Throughout her prolific career, Louise Fishman has reconsidered the legacy of Abstract Expressionism, a style primarily thought of as male dominated. Untitled retains much of the gesture and energy of Fishman’s larger works on canvas. In it she stretched her grid almost beyond recognition and freed it from a strict minimalist icon to something more organic. The forms within the work take on the character of rudimentary letterforms—an interest of Fishman’s derived from her study of Hebrew characters and Chinese and Japanese calligraphy.

Last fall the Weatherspoon Art Museum was the only southern venue for the traveling exhibition, Louise Fishman: A Retrospective, the first museum survey of the painter’s work from 1967 to the present. The addition of Untitled adds to the collection another work by a female artist, represents a purchase from an exhibition, and complements the museum’s holdings of Abstract Expressionism (or those following its legacy).

El Anatsui (Ghanaian, born 1944), Paper and Gold, 2017. Pigment inkjet print with hand-cut edges, printed and hand-sculpted aluminum collage, and copper wire, edition 11/30, 20 x 20 x 1 in. Weatherspoon Art Museum; Museum purchase with funds from the Frances Stern Loewenstein Acquisition Endowment, 2017.
An internationally acclaimed artist, El Anatsui transforms simple materials into complex assemblages that create distinctive visual impact. The artist is well-known for his large-scale sculpture composed of thousands of folded and crumpled pieces of metal sourced from local alcohol recycling stations and bound together with copper wire. These intricate works are both luminous and weighty, meticulously fabricated yet malleable. Paper and Gold relates to those sculptures in both design and technique, if not scale.

Anatsui’s multiple is a combination of diverse and experimental printing processes and analog art forms. It is made of paper, printed and hand-sculpted aluminum, and copper wire. Letters weave in and out of its intricate pattern, evoking images in sacred illuminated manuscripts or contemporary fiber art.

El Anatsui has been the subject of numerous solo and group exhibitions around the world. His artwork has been acquired by many public institutions, including Akron Art Museum; British Museum, London; Centre Pompidou, Paris; Denver Art Museum; de Young Museum, San Francisco; Guggenheim Abu Dhabi; Indianapolis Museum of Art; Los Angeles County Museum of Art; Metropolitan Museum of Art, New York; Museum of Modern Art, New York; and Royal Ontario Museum, Toronto. He was awarded in 2015 the Golden Lion for Lifetime Achievement at the 56th International Art Exhibition of the Venice Biennale, among other prestigious commendations.

George Segal (American, 1924-2000), Fireside Chat, 1991. Plaster, wood, metal, acrylic paint, and radio, 108 x120 x 57 in. Weatherspoon Art Museum; Gift of The George and Helen Segal Foundation, Inc., 2017.
The George and Helen Segal Foundation was established in 2000 to promote the work of George Segal and to award grants that enable artists to pursue their own artistic endeavors. As part of its mission, the Foundation has donated to the Weatherspoon an ensemble sculpture by this important twentieth-century artist. The life-size sculpture served as a study for the bronze version that is located on the southwest edge of the Tidal Basin at the Franklin Delano Roosevelt Memorial in Washington, DC. In Fireside Chat, a barefoot man sits on a wooden chair listening to a Crosley Companion radio that rests on a small wooden table. (The chair, table, and vintage radio are found rather than fabricated objects.) The work’s title and setting indicate that it is sometime during the Great Depression. The man leans forward with his hands clasped together as he eagerly absorbs President Roosevelt’s words of encouragement. Segal’s Fireside Chat thus serves both as a remembrance of this difficult period in American history and of the public’s confidence that President Roosevelt would lead the way towards greater prosperity.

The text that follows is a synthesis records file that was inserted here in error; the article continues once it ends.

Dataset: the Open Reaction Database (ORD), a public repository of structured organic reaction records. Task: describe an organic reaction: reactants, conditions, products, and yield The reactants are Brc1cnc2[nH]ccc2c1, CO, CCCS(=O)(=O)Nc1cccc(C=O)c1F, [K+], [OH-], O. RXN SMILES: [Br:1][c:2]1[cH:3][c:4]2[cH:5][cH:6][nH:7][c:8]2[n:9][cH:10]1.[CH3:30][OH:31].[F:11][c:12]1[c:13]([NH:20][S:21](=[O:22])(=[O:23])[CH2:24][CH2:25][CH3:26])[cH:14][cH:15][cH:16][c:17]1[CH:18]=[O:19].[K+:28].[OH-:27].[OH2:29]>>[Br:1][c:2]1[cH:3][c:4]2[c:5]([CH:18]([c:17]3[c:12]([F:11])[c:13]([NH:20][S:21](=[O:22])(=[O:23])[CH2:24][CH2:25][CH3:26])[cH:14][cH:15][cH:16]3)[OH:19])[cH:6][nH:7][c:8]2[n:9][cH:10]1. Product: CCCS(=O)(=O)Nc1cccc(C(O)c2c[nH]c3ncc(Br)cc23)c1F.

Beverly McIver (American, born 1962), Oh, Happy Day, 2001. Oil on canvas, 52 x 48 in. Weatherspoon Art Museum; Gift of Douglas and Nicole Walla, 2017.
McIver's painting links a racist stereotyping (blackface) with clown make-up. Combining the personal with the political, the principal figure—her white-gloved hands splayed open seemingly in surprise or distress—signifies the artist, who attended clown school in her twenties. It is unclear if the blond-haired figure is a person or a doll, sharing a bassinette or pram with a Kermit the Frog doll. In this multi-layered narrative, McIver suggests that care and domesticity are hard won yet taxing constructs enacted and affirmed within the constraints and contradictions of a racialized social order.

Born in Greensboro, NC, McIver has received numerous grants and awards including the Anonymous Was A Woman Foundation grant, a John Simon Guggenheim Fellowship, a Radcliffe Fellowship from Harvard University, a Marie Walsh Sharpe Foundation award, a distinguished Alumni Award from Pennsylvania State University, a Louis Comfort Tiffany Foundation Award, and a Creative Capital grant. This past year, she was awarded a Rome Prize fellowship.

David Humphrey (American, born 1955), Hercules, 2009-2010. Acrylic on canvas, 52 x 36 in. Weatherspoon Art Museum; Gift of Seymour and Carol Cole Levin, 2017.
David Humphrey appropriates his images from sources found at flea markets, antique stores, and on the internet. His interpretations, however, take a lot of liberties with the originals. The artist may add characters or exaggerate and mutate elements, in addition to augmenting with abstract, painterly passages within the composition. His diverse painting techniques result in enigmatic and engrossing narratives.

David Humphrey received a BFA from Maryland Institute, College of Art in 1977 and MA from New York University in 1980. He has shown nationally and internationally and has received a Guggenheim Fellowship and the Rome Prize among other awards. His work is found in the Metropolitan Museum of Art; Museum of Fine Arts, Boston; Walker Art Center; Whitney Museum of American Art; and Yale University Art Gallery, among other institution